Chief Economist Eugenio J. Alemán discusses current economic conditions.
The Federal Reserve Bank (Fed), the central bank of the United States, has a difficult task ahead. The most important objectives of the Fed are: “maximum employment, stable prices, and moderate long-term interest rates in the United States.” In order to do that, the Fed has, fundamentally, one tool: it determines a short-term interest rate called the federal funds rate. The federal funds rate is the rate at which commercial banks borrow and lend their excess reserves to each other over overnight.
The Federal Reserve does this by engaging in open market operations. If the Fed sells bonds into the market, then bond buyers buy these bonds, and the Fed takes liquidity out of the financial sector. That is, the Fed ‘dries’ the market of cash and thus interest rates increase. If the Fed buys bonds from the market, the opposite happens. When the Fed buys bonds from the market, it injects new cash and new liquidity into the financial markets and thus interest rates go down.
The Fed started to increase interest rates in March of this year with a 25 basis point increase and followed in May with another, but this time larger, 50 bps increase. In normal circumstances it would take 6 to 12 months for the effects of monetary policy to affect the US economy. But the Fed is not done yet. The expectation is that the Fed is going to continue to tighten monetary policy, e.g., increase interest rates, during its monetary policy meetings in June, July, and September. For each one of these meetings, they are expected to increase interest rates by 50 bps. The Fed has a meeting in early November, but it seldom increases interest rates so close to an election. Thus, it is also expected that the Fed will increase interest rates further during its December meeting.
If these expectations of Fed tightening come to fruition, this would mean that the federal funds rate will be in a range of 2.75 to 3.00% by the end of the year. Economists today consider a 2.25% to 2.50% federal funds rate level a ‘neutral’ federal funds rate. That is, it does not add or subtract from economic activity. Thus, by the end of the year, if current expectations about Fed tightening hold true, the federal funds rate will be binding, that is, it will be at a level that has the potential for taking the economy into recession.
Will the Fed take the federal funds rate over the neutral rate?
This will depend on the incoming data as we approach the December monetary meeting time frame. That is, it will depend on the behavior of inflation from now until December. If inflation remains on a downward trend for the rest of the year on a year-over-year basis, then the Fed will probably not have to increase interest rates in December, and it will remain at a level of 2.25 to 2.50%.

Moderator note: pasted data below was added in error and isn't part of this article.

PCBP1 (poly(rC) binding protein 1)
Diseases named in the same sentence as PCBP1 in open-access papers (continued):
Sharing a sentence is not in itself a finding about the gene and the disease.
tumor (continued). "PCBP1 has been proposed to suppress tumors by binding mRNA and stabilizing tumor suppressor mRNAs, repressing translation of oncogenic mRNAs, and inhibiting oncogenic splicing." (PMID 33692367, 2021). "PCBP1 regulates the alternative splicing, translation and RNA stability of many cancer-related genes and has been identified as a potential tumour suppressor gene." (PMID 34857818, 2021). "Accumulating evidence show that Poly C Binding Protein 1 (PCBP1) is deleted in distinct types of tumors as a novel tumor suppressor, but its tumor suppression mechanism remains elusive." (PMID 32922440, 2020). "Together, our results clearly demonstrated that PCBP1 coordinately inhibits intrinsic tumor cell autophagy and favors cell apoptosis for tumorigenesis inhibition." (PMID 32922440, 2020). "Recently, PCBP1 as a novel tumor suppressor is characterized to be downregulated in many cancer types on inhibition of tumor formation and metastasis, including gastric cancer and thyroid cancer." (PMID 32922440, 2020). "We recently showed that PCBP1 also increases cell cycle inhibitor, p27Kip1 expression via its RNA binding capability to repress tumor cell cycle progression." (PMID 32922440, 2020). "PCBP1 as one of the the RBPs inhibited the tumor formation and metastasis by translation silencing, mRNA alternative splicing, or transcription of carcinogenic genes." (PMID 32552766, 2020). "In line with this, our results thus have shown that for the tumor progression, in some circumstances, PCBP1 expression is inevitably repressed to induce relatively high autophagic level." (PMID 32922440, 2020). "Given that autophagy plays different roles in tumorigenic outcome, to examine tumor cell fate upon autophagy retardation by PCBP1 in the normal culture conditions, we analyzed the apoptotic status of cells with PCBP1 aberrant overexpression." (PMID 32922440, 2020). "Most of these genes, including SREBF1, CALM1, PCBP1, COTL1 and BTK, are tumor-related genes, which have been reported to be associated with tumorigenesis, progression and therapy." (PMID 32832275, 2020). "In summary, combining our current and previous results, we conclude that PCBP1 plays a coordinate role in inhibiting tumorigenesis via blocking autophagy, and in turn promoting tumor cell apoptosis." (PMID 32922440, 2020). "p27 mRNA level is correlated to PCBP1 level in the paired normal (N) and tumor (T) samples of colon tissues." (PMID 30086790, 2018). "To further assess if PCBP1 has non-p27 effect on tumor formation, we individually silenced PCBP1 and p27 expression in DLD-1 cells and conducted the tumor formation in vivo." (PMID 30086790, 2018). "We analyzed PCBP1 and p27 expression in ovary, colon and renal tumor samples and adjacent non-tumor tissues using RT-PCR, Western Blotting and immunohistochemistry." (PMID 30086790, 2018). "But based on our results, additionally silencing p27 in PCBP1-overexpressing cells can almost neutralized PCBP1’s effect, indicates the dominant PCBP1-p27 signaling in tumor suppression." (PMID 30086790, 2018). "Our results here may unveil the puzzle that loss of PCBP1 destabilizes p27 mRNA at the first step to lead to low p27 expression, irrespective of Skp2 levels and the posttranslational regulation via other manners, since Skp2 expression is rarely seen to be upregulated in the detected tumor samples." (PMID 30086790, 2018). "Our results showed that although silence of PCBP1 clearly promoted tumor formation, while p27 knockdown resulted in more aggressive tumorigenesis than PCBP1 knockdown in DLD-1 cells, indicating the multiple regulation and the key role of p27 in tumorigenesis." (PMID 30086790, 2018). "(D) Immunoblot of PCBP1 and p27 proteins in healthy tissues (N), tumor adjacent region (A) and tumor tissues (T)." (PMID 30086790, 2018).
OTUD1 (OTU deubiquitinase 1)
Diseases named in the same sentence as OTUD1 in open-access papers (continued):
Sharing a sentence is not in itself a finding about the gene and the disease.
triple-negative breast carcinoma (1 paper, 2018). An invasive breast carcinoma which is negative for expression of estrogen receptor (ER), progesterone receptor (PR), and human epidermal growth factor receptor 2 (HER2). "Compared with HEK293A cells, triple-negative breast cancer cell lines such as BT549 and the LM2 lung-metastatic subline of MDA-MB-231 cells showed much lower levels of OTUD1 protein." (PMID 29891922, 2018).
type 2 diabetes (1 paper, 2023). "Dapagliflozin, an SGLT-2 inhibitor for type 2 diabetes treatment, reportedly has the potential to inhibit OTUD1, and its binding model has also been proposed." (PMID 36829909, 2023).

But let’s take a step back. All this discussion is predicated on the assumption that what the Fed has done so far is not able to slow down the growth rate of the economy in order to tame inflation.
Some of the data we are getting, especially on the US housing market, is pointing to a sector that is starting to feel the pain created by higher interest rates. The strong reaction from mortgage interest rates to the increase in the fed funds rate since March seems to have started to bite into the strength of the housing market. Still, the data this week pointed to strong home price appreciation, so more work/time is needed to see the full effects of current tightening. Sales of existing family homes at the lower end of the home price spectrum across the country showed a strong decline on a year-earlier basis in April while housing starts of single-family homes showed a second monthly decline on a seasonally adjusted basis in April even thought it was still higher versus a year earlier. Meanwhile, multi-family housing starts continued to expand, both on a month-over-month basis as well as versus last year.
Today, the median home price in the US is over $400,000, more than double the prices seen at the bottom of the housing bubble over a decade ago. Some regions have experienced a more than 30% year-over-year price increase. The pandemic seemed to have increased the demand for housing in some regions as people moved to states with lower home prices as more firms implemented ‘work-from-home’ strategies to minimize the effects of the pandemic in the work force. Furthermore, some firms then moved to keep those strategies to try to retain talented workers interested in continuing to work from home.
Housing starts were slow to recover coming out of the Great Recession and have lagged housing demand since, a combination that has added pressure to the supply of available homes, pushing home prices up further. However, this trend in home price appreciation is expected to reverse as mortgage interest rates continue to increase and more people are priced out of the market.
Bottom line: The Fed has a tough job ahead, but the first signs of a slowing housing market have started to appear, and this is good news for the US economy. Perhaps the biggest risk is that the strong increase in mortgage rates could be too much for the housing market and the overall economy. For now, the nascent slowdown in the housing market seems to have not affected other sectors of the economy. If this continues to be the case the Fed may be able to engineer the many times elusive soft landing. Only time, and incoming data, will be able to tell.